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.....some days are stone

After 8km, a few hills were a little harder than I had anticipated
Although I knew it would be hard work, I planned to try and run 36.5km this morning on the Round the Bay course here on the Central Coast.  I'm unhappy with my fitness and long runs have always been a relatively quick route back to form for me.  I knew I wasn't fit enough to be worrying at all about the time I would run.  Instead, I just wanted to complete the first two-thirds of the roughly triangular course without getting too tired, and then make my way to the finish as best I could.  Perhaps unwisely, after another late night, I chose not to get up early and set out around 8:45am on another warm sunny day along roads busy with morning peak hour traffic.

The early kilometres passed comfortably enough, with neither my right Achilles tendon nor my right arch injuries causing me excessive pain.  After 8km, a few hills were a little harder than I had anticipated, confirming that this was going to be a hard run.  By 15km, under a relentless sun, I couldn't stop thinking about how good it was going to be to stop, and kept telling myself to run efficiently.

By 15km, under a relentless sun, I couldn't stop thinking
about how good it was going to be to stop
By 24km I was really struggling to maintain a reasonable pace and the minor climb into East Gosford around 27km pretty much finished off any pretence of good running form.  I was just shambling along, uncertain of how I would manage another 10km.  Ultimately, I decided to run to the intersection at 29.5km and then walk the remaining 7km back to my car.  I regretted not carrying a $20 note with me for emergency use, but was mollified by the thought that walking the last 7km might be an appropriate of punishment for not running the whole way.  I have walked when running this course before, but only once that I can remember, and on that occasion I was unfit, over-weight and it was warm and humid.  Although it was warm, I would have expected to do better today.  Only a week ago I had managed the 32km Orchard Run in reasonable form, so maybe I am still labouring with some minor ailment.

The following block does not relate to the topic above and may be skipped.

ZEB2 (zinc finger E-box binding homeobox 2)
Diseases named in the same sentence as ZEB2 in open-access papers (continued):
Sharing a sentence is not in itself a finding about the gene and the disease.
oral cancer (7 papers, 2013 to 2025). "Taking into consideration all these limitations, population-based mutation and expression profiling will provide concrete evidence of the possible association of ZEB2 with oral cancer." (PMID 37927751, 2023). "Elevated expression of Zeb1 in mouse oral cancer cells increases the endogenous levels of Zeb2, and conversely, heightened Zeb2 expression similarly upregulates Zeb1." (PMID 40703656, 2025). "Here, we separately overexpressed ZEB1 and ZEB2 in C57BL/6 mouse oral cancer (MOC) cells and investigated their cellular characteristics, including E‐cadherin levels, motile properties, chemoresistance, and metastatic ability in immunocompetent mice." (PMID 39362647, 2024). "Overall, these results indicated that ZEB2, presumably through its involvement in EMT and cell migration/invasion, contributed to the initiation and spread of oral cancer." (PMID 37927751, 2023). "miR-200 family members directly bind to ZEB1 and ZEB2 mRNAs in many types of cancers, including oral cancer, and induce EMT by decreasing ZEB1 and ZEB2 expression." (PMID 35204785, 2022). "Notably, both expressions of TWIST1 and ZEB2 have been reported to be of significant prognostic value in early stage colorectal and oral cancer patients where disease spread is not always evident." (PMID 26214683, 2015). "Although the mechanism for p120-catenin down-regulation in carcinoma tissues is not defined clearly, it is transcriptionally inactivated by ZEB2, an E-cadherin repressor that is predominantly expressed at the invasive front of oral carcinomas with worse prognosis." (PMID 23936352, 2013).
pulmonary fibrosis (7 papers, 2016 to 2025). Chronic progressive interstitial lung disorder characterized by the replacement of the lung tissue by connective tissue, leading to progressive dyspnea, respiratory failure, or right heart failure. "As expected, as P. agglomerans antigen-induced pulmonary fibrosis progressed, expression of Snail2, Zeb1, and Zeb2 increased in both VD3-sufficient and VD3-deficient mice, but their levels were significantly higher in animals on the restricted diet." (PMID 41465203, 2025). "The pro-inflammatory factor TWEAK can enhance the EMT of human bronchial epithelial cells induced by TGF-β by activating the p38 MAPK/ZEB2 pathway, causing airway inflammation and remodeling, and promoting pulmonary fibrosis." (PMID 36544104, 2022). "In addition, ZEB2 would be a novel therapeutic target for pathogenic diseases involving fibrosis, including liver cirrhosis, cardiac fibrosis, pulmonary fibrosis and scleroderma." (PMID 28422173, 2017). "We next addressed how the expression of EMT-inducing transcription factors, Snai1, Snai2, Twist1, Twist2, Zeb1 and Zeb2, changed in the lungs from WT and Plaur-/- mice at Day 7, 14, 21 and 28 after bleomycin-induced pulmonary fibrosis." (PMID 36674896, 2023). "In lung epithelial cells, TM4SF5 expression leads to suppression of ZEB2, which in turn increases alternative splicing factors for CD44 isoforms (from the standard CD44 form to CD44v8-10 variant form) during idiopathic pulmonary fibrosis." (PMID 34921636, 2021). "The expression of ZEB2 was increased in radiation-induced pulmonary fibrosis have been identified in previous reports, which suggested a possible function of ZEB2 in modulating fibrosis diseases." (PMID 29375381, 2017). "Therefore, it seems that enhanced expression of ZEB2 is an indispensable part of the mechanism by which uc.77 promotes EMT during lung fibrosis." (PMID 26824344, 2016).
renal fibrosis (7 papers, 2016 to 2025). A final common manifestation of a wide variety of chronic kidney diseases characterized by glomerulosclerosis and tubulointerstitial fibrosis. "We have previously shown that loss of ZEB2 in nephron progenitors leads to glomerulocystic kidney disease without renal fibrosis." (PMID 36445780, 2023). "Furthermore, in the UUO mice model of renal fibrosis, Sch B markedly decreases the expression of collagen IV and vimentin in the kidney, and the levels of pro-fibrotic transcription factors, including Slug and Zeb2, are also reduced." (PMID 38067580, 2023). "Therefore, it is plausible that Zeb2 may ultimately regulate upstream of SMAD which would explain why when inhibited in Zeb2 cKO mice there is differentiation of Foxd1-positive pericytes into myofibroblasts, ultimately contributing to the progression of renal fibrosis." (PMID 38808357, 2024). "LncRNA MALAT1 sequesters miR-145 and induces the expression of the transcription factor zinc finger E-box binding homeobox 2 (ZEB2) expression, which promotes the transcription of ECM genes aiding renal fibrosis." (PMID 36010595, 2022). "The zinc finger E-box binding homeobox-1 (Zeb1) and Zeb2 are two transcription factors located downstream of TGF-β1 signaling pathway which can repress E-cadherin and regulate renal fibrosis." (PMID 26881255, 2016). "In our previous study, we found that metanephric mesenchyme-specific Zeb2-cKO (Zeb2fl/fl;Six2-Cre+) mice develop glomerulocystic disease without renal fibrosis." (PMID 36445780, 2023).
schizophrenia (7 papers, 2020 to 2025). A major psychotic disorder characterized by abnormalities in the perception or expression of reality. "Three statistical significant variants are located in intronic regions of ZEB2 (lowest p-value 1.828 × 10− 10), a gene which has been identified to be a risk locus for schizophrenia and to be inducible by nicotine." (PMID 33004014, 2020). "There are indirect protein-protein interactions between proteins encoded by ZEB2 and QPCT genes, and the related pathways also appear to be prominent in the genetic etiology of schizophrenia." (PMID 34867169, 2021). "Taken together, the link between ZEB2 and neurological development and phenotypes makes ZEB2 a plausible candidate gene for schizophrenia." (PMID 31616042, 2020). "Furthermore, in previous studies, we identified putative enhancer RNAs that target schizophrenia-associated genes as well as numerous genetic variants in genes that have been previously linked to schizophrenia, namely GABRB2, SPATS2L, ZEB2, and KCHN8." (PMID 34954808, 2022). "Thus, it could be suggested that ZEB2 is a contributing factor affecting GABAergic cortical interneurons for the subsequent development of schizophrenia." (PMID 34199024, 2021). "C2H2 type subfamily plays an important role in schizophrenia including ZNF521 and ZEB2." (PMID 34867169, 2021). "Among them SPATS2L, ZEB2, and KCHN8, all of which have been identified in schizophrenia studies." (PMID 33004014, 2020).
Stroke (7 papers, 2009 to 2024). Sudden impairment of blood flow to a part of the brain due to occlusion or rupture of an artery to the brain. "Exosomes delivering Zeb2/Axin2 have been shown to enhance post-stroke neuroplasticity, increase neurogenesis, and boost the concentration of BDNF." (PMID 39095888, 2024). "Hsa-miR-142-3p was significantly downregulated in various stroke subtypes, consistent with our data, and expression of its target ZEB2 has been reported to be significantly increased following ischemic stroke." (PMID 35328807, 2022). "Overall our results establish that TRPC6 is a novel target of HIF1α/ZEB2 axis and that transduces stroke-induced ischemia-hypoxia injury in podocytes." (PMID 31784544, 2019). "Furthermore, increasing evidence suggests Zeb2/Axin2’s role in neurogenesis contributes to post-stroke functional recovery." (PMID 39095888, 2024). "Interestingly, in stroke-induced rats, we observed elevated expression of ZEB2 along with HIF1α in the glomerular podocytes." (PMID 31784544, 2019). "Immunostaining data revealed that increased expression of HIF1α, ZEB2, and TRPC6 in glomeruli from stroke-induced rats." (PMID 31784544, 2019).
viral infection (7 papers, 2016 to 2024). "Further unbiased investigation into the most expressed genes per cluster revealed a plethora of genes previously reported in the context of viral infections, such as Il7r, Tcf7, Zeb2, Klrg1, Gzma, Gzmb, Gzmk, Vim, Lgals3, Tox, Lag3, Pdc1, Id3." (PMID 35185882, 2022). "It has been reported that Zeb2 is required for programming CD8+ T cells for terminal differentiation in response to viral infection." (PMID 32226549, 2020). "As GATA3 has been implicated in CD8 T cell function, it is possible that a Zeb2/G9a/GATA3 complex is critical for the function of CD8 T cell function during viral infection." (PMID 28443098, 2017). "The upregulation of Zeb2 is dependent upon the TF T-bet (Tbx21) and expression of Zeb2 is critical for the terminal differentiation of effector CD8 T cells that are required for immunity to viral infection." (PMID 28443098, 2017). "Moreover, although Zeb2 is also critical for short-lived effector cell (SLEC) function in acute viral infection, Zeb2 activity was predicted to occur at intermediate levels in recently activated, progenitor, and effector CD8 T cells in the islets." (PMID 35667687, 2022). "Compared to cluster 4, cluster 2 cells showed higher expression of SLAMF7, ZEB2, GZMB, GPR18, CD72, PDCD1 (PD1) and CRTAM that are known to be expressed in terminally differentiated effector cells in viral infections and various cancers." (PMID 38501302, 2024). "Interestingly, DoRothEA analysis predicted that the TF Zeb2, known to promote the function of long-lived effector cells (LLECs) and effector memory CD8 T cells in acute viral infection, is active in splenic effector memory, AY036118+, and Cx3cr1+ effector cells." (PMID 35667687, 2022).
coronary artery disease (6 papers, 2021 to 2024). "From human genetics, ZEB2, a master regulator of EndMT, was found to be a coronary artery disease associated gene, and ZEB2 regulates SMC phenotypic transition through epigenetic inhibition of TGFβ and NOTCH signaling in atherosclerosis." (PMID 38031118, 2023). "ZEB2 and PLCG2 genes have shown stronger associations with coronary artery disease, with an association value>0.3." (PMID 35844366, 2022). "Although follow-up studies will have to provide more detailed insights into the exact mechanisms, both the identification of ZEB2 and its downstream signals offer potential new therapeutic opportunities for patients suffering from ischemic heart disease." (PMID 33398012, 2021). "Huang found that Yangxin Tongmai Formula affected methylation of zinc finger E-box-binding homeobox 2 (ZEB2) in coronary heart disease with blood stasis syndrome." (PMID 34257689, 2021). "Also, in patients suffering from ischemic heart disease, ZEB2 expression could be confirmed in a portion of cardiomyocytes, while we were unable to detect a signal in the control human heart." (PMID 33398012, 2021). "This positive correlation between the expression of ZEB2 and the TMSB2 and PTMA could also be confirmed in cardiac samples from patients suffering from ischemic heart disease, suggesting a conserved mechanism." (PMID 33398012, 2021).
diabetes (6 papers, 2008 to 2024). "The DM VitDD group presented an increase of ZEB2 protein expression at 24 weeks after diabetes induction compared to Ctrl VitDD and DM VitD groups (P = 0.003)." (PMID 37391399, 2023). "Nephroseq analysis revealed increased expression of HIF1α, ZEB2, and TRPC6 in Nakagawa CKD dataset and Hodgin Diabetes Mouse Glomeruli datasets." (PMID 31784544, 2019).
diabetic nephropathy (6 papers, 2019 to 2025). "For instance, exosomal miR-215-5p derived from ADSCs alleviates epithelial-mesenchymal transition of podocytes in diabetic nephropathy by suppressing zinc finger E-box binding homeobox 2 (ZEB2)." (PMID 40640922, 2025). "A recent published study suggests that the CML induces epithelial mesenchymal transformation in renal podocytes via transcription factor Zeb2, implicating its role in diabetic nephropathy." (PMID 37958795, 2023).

As I walked along the sun-soaked footpath I was very tempted to lie down and close my eyes for just a couple of minutes in the shade of a tree in one of the small grassy parks I passed, or maybe on the bench in one of the bus shelters.  This was a tell-tale sign of exhaustion, just as the longing for a Mars Bar is a sign that I have exhausted my glycogen stores and am burning fats.

With about 4.5km to go, I passed a car parked by the footpath and heard my name called.  It was a fellow Terrigal Trotter, Alison, who had driven passed me and returned, wondering whether I needed help.  I gratefully accepted her offer of a lift to where my car was parked, and my ordeal was over.

Although I had managed to run about 30km, it was demoralising not to finish the run as planned.  At the time I injured my arch, just over two months ago, I had run the same course reasonably easily in a satisfactory time.  It's hard to accept that, despite having resumed training more than a month ago, I'm still not back to where I was.  I do hope that it's just the last vestiges of an ailment slowing me down and that normal service will shortly be resumed.  However, as Alison said, at least we are running.  She is running after missing more than a year with injury.